Xong Vang and Chia Xiong arrived in Douglas City, a town of the Gold Rush era, hoping to make good from the next big California boom.
After the state legalized cannabis in 2016, they joined a wave of newcomers settling in this mountainous, lushly forested Northern California region known to produce some of the world’s best weed. They believed that here in remote Trinity County, they could find their own “Green Rush,” growing pot for what was promised to be a profitable legal market.
Today, the couple are struggling to keep their 3.4-acre farm going. They live in a trailer on the side of a mountain, where they eke out a modest farm life, raising pigeons for eggs. They worry about providing for their children amid what seem like endless delays to regain licenses needed to legally cultivate their cannabis crop.
Their plight is so desperate that Vang and Xiong have resorted to a path they tried to avoid: growing without a county permit.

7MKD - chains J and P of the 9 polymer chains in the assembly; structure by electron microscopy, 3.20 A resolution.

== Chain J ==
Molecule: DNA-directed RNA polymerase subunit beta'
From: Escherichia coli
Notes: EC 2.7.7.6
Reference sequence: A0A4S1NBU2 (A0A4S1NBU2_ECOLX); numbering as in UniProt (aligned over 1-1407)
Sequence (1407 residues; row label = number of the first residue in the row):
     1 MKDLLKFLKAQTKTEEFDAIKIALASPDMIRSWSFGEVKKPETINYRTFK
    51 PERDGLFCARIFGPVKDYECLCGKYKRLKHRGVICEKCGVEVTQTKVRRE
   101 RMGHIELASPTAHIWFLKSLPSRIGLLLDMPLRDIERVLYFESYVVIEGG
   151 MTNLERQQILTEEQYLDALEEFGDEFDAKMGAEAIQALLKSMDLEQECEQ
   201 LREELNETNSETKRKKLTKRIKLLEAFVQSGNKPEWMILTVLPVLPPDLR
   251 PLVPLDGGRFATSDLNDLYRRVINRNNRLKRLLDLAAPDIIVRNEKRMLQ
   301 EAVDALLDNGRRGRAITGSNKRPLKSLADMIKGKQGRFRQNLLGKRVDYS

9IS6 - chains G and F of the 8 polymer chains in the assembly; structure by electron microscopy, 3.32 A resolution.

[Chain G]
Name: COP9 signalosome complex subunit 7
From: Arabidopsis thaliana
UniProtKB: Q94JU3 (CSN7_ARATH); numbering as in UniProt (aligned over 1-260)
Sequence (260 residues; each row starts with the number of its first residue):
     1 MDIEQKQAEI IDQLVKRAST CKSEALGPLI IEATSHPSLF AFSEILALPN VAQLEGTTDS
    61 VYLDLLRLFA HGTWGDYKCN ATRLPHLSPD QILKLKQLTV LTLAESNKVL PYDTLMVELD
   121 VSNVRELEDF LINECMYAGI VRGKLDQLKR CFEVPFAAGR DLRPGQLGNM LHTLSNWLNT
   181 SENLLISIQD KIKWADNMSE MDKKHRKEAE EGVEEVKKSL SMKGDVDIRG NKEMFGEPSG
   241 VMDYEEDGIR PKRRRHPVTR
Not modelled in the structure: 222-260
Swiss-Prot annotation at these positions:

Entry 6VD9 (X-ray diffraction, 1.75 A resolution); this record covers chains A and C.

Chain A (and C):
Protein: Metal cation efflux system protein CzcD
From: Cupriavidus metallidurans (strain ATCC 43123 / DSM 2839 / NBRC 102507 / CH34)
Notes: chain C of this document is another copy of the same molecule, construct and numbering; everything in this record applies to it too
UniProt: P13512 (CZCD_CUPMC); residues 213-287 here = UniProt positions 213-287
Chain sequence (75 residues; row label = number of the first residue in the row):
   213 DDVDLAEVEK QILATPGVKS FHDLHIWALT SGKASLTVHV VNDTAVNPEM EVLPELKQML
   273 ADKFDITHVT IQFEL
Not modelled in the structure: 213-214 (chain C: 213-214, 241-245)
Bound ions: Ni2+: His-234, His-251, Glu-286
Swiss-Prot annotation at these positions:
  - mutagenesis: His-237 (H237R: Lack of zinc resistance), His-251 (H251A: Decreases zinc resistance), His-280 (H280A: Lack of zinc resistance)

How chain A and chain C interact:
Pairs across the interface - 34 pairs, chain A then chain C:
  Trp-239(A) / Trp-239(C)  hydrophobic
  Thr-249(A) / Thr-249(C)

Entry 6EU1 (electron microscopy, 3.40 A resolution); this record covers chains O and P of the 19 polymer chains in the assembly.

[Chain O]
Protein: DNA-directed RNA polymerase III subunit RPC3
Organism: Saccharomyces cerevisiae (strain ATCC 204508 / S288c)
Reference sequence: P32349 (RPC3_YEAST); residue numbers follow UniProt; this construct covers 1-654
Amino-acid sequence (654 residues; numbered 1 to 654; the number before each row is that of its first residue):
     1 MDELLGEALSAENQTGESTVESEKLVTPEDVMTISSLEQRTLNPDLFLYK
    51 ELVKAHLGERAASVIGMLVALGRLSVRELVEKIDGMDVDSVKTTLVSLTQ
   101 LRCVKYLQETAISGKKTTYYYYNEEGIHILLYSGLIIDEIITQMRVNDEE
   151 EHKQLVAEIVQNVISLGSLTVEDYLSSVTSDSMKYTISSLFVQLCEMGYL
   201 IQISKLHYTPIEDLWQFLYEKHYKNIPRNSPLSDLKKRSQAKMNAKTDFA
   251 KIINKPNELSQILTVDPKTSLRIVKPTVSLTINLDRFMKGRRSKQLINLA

“People say you live paycheck to paycheck, but there’s no paycheck to live off of,” Xiong said, standing amid budding plants nestled on the slopes of a rugged peak.
They are among hundreds of local cannabis growers entangled in a legal impasse that has kept many from planting and led some to consider joining a thriving underground economy that was supposed to decline after cannabis was legalized by Proposition 64.
Boom-and-bust cycles are part of this county’s history, from gold mining in the 1800s to, a century later, the crash of the logging industry. Legal cannabis was going to be a lifeline for residents. But that promise has quickly collapsed.